With the clocks going back a fair few weeks ago now, we are most definitely in the midst of winter, with a need to focus on winter driving and being more careful when on the roads.
With the inevitable changes in driving conditions bought about by winter weather, it’s essential that we are all prepared to handle everything that is thrown at us, no matter what type of vehicle we drive. From heavy downpours to the potential of thick snow, weather will obstruct the way we drive for the next few months.
In the early stages of winter, the early dark evenings and the low daylight sun are just two issues that require our attention. There are legal obligations that must be complied with, whether as a company or a driver. The company must consider its duty of care towards its workforce and drivers should show knowledge of the law and act responsibly. Our drivers here at Glevum Security are trained specifically in this field of safe driving, no matter the weather or time of day. We respond to incidents in the depths of the night continuously, therefore this is a need for many businesses across the UK. This year, 2022, the new Highway Code also brings into play more stringent advice regarding driving in winter conditions that must be adhered to, where failure to do so will result in substantial fines for a driver of up to £1,000.
Let’s look at the employer’s legal obligations first and consider guidance to ensure legal compliance. Driving on company business is a high-risk task that an employee undertakes on behalf of the company. Unfortunately, many employers either overlook this or are just not aware of their obligations related to their duty of care towards the employee.
Employers should ensure there is a policy in place related to the vehicle fleet (including ‘grey fleet’) that demonstrates legal compliance. This policy should include:
- Are the vehicles fit for purpose?
- Are the drivers licensed to drive the vehicle?
- Are all drivers able to demonstrate both mental and physical wellbeing?
- Are all driver and vehicle documents checked and recorded?
- Is advice and guidance related to winter driving available and distributed to all?
- Does a policy of ‘vehicle safety checks’ exist, and is this document distributed to all drivers?
Now let’s consider the employees’ legal obligations. All employees who drive for work should comply with the following:
- Initially always ask the question, “Is the journey necessary?”
- Carry out regular vehicle safety checks, especially tyres and lights, in winter
- Plan your journey, study the weather forecast, provide an ETA to those at your destination
- Ensure your vehicle is equipped with a mobile phone charger, ice-scraper, blanket, de-icer, high-visibility clothing and a hazard warning triangle, and make sure you wear warm/suitable clothes
- Defrost the vehicle, ensuring all snow is removed from glass areas, lights and your roof, as this could either fall down onto your windscreen or blow off onto somebody else’s (Highway Code Sect 229 and Road Traffic Law-DVLR Reg 23; Con & Use Regs 30;)
- Ensure you have plenty of fuel as your journey may take longer than usual (see section on EVs)
- Check your wiper blades are clean from dirt and are in good working order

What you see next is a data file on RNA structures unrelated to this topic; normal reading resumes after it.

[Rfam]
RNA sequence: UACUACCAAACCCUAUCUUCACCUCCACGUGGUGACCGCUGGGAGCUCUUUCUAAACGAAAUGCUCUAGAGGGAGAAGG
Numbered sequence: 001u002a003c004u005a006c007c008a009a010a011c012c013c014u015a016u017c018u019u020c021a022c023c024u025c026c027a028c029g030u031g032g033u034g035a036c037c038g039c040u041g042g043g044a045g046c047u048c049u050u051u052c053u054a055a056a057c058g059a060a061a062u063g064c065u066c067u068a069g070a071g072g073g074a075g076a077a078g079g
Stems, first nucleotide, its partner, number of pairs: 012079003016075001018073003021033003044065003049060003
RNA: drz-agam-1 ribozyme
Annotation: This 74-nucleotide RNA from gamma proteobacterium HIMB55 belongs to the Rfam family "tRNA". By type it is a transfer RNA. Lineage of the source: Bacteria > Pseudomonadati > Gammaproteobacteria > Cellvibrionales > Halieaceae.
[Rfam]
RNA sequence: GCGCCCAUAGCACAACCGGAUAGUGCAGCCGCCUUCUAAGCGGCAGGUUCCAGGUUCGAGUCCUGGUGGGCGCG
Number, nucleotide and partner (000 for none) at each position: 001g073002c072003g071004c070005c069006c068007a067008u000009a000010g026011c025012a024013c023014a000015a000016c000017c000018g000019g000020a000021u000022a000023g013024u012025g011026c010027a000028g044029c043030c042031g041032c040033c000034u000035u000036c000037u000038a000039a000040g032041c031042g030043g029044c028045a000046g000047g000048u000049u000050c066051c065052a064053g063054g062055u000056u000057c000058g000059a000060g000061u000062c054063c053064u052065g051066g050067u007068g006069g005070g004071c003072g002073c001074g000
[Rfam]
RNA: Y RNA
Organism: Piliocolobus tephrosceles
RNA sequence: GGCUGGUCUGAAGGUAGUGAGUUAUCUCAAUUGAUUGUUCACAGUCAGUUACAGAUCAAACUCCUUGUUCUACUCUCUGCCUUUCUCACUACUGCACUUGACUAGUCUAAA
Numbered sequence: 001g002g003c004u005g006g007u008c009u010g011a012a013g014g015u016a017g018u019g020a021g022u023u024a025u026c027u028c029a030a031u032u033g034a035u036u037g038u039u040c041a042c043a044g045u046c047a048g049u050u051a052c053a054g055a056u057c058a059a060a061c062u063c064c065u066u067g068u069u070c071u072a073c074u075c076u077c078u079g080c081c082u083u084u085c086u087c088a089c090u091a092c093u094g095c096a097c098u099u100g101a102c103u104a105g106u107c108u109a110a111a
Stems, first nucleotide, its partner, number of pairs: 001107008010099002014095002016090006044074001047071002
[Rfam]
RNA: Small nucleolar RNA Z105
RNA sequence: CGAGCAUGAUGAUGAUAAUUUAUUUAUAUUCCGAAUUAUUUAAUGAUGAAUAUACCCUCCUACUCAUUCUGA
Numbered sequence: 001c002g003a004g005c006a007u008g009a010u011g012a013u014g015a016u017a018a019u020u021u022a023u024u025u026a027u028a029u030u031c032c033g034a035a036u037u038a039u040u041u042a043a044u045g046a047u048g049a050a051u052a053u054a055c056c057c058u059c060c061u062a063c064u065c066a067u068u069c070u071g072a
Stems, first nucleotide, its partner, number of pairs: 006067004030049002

- Always drive on dipped headlights, not driving lights (Highway Code Sect 226; RVLR Regs 25 & 27)
- Remove any mud from your number plates
- Check your brakes are working properly before you set off
- Allow extra time for your journey due to the weather conditions and increased traffic
These vehicle types are becoming more common in vehicle fleets but due to their construction and operational systems. But with these vehicles, there are issues that need to be highlighted:
EV batteries do not respond well to cold weather, and this can reduce the range by 10-30 per cent until the battery is warm. This means you must charge your car for longer if you are expecting to go a certain distance, keeping at least 20% charge stored. This will in-turn keep your battery warm when it is cold outside. Where possible, keep the vehicle in a garage, especially when night temperatures go below 0C.
When it comes to braking, on slippery roads, the brake-like force to the wheels can cause a loss of grip, reducing the tyres’ ability to steer the car. Turn down or switch off the regenerative braking system to avoid slides. The regenerative system is easily switched off through the car interface (if you are unsure consult your driver’s manual). Remember to switch it back on in the spring!
With tyres, you must check they are correctly inflated. This can only be achieved by regular checking of the tyres. Remember, the low centre of gravity and weight of the batteries place greater strain on the tyres, therefore you must check these more regularly than the average petrol or diesel vehicle.
The advice and guidance provided is far from conclusive, but hopefully it will be seen as thought-provoking. Since the invention of the motor vehicle, it has always been that driving in hazardous conditions requires a skill which is not just dependent on technology but also common sense, responsibility and knowledge of the rules and regulations of driving, both on and off the road.
If you have any concerns over attending late-at-night alarm calls for your business becasue of the weather and the tricky conditions we are set to face, then do contact us today, we would be more than happy to assist you and your needs this winter.